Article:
Weather and Climate
Hinesville and Savannah’s climate is classified as humid subtropical. In the Deep South this climate is characterized by long and almost tropical summers, with temperatures reaching freezing on about 25 days in the winter (and with rare snowfall). Due to its proximity to the Atlantic coast, the two cities rarely experience temperatures as extreme as those in Georgia’s interior. Nevertheless, the extreme temperatures have officially ranged from 105 degrees, as recently as July 20, 1986, down to 3 degrees, on Jan. 21, 1985.
Summers tend to be humid with many thunderstorms. Nearly half of the cities’ precipitation falls during the months of June through September, characteristic of monsoon-type climates. Hinesville and Savannah both get 49 inches of rain per year, compared with the national average of 37. As the cities are south of the snow line, Hinesville and Savannah rarely receive snow in winter. Occasional Arctic cold fronts in winter can push nighttime temperatures as low as 20 degrees, but rarely further than that.
On average, there are 215 sunny days per year in Hinesville. The July high is around 93 degrees. The January low is 40. There are an average of 216 sunny days per year in Savannah. The July high is around 92 degrees. The January low is 39.
Every second counts in a disaster so planning and preparation can be lifesavers.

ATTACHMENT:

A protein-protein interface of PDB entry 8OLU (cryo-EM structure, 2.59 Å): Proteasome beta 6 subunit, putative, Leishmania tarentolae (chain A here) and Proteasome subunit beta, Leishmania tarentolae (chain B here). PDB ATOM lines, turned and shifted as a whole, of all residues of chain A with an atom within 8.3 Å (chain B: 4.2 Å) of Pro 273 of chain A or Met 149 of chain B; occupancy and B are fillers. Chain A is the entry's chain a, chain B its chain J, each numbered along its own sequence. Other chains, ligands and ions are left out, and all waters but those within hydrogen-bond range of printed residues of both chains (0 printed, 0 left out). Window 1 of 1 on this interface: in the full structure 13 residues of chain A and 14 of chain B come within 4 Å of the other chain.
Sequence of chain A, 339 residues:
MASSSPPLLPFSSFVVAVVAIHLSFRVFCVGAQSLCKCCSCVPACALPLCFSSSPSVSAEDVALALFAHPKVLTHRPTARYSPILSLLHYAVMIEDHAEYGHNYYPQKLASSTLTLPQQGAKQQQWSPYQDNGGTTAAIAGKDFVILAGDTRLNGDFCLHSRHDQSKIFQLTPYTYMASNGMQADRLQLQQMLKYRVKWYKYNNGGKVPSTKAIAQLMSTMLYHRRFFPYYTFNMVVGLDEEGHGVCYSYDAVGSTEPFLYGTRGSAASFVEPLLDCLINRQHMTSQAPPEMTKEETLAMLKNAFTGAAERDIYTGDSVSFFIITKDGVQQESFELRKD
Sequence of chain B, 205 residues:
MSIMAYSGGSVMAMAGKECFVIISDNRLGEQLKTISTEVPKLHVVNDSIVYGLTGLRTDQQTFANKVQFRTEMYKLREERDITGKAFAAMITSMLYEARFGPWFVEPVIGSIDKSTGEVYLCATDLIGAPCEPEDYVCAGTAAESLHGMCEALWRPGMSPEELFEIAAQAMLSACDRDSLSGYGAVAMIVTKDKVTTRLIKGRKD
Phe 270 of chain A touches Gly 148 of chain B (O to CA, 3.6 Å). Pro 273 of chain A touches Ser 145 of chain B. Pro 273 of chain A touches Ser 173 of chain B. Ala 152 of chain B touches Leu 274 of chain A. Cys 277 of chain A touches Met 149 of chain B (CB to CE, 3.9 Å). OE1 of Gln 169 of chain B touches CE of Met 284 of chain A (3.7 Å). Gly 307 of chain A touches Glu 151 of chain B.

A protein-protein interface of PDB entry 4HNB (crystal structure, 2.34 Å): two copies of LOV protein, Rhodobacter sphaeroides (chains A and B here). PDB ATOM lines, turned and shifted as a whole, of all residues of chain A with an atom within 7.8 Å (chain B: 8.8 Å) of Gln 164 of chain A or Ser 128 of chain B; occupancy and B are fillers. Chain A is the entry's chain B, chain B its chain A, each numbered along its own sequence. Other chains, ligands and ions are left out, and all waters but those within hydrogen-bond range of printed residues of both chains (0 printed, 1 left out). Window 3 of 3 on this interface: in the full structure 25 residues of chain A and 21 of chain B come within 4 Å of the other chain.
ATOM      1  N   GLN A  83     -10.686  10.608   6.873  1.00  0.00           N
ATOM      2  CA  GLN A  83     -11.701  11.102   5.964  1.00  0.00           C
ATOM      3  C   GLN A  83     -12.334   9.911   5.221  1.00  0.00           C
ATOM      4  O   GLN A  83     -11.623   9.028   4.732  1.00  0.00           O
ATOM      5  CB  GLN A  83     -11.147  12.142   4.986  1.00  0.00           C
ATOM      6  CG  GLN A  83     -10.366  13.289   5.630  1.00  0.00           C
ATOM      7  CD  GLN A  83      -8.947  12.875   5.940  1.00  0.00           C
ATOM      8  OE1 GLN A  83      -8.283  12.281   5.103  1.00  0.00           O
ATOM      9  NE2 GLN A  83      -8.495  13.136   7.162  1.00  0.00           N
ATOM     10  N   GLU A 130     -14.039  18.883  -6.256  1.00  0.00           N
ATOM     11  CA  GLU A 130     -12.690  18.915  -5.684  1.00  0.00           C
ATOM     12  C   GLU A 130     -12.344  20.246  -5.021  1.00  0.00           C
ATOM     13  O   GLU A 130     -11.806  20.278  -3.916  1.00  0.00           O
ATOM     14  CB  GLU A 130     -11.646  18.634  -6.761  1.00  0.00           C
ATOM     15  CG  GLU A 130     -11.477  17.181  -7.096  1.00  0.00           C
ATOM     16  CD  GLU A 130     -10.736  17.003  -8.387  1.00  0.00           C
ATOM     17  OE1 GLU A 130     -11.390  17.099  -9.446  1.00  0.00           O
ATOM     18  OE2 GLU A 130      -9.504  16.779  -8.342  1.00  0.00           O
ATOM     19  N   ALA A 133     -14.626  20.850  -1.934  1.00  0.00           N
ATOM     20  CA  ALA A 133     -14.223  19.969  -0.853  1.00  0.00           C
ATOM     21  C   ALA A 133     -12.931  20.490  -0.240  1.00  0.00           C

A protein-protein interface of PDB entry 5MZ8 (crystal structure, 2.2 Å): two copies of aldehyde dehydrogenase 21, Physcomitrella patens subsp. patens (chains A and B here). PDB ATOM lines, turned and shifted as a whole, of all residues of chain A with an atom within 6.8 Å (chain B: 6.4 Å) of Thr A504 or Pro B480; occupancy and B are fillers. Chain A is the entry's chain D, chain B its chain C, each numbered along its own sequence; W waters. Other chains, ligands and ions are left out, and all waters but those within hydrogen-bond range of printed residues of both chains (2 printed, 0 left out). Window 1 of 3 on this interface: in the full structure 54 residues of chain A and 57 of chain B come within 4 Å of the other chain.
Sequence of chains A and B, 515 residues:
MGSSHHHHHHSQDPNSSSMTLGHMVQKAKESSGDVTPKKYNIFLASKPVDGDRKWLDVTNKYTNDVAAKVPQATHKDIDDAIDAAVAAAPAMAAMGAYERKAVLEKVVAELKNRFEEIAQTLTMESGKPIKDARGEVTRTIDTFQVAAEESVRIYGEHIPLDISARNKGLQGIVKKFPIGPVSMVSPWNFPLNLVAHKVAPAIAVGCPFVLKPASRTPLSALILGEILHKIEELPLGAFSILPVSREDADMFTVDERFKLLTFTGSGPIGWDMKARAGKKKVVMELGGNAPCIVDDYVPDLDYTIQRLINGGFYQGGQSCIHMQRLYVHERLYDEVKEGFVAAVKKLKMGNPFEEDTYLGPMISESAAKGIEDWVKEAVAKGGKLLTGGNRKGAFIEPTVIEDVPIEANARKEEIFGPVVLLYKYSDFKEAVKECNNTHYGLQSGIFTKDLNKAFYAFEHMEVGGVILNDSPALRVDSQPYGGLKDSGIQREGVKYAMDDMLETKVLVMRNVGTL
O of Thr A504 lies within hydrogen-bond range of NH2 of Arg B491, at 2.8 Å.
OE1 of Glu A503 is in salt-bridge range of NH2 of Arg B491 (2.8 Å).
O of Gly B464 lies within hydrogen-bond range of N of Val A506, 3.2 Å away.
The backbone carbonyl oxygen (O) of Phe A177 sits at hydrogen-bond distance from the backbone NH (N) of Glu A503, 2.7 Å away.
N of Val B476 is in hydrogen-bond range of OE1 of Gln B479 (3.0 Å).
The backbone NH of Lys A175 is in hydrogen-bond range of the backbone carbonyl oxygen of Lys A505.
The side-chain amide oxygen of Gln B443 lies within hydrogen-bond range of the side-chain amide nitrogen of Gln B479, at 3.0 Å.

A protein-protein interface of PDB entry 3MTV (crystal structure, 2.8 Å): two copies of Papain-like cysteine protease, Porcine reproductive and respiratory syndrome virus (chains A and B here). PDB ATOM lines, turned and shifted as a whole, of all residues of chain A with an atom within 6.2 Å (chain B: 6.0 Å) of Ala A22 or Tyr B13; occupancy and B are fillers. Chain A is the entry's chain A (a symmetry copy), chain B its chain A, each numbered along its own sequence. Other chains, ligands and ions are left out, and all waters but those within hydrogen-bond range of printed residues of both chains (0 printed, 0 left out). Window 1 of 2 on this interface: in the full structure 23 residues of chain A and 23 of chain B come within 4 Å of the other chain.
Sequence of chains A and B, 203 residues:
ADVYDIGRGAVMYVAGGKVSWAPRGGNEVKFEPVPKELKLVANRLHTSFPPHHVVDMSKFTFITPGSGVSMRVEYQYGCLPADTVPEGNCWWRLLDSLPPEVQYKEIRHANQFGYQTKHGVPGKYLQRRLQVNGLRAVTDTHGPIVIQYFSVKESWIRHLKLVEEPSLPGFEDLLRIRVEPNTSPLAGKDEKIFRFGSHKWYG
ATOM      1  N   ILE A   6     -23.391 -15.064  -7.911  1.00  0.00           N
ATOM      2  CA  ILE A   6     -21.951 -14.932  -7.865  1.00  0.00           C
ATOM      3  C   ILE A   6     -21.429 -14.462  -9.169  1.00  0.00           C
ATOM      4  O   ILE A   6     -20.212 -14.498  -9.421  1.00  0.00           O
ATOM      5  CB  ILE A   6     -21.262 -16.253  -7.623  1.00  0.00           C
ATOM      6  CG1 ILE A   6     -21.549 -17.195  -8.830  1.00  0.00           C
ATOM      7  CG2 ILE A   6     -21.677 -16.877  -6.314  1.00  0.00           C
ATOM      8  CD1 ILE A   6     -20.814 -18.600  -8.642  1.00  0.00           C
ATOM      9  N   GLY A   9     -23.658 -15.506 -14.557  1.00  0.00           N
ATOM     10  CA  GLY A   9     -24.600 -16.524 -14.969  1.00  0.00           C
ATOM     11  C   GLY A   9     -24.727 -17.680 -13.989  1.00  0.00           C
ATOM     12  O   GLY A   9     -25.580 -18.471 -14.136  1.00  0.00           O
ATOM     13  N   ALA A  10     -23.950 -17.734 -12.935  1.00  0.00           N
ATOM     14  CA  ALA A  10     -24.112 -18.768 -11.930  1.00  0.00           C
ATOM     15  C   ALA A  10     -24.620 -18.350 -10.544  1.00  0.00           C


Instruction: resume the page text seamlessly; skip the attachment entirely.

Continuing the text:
Ready Georgia is a statewide campaign supported by the Georgia Emergency Management Agency/Homeland Security (GEMA/HS) department aimed at motivating Georgians to take action to prepare for a disaster. GEMA/HS coordinates the state’s preparedness, response and recovery efforts to disasters. The program’s website offers online access to tools that will help you plan and be prepared for a disaster, and its mobile app lets you put preparedness tools in the palm of your hand. Visit www.ready.ga.gov to take advantage of these valuable local resources.
The following are considered significant hazards in Georgia.
Many communities in Georgia experience some kind of flooding, usually after spring rains or heavy thunderstorms.
A flash flood watch is issued when flash flooding is expected to occur within six hours after heavy rains have ended. A flash flood warning is issued for life- and property-threatening flooding that will occur within six hours. During a flash flood watch or warning, stay tuned to local radio or TV stations or a National Oceanographic and Atmospheric Administration Weather Radio for further weather information.
If you are outdoors during a rainstorm, seek higher ground. Avoid walking through any floodwaters — even water 6 inches deep can sweep you off your feet. If you are driving, avoid flooded areas. The majority of deaths in flash floods occur when people drive through flooded areas. Roads concealed by water may not be intact. Water only a foot deep can displace a vehicle. If your vehicle stalls, leave it immediately and seek higher ground. Rapidly rising water can engulf a vehicle and sweep it away.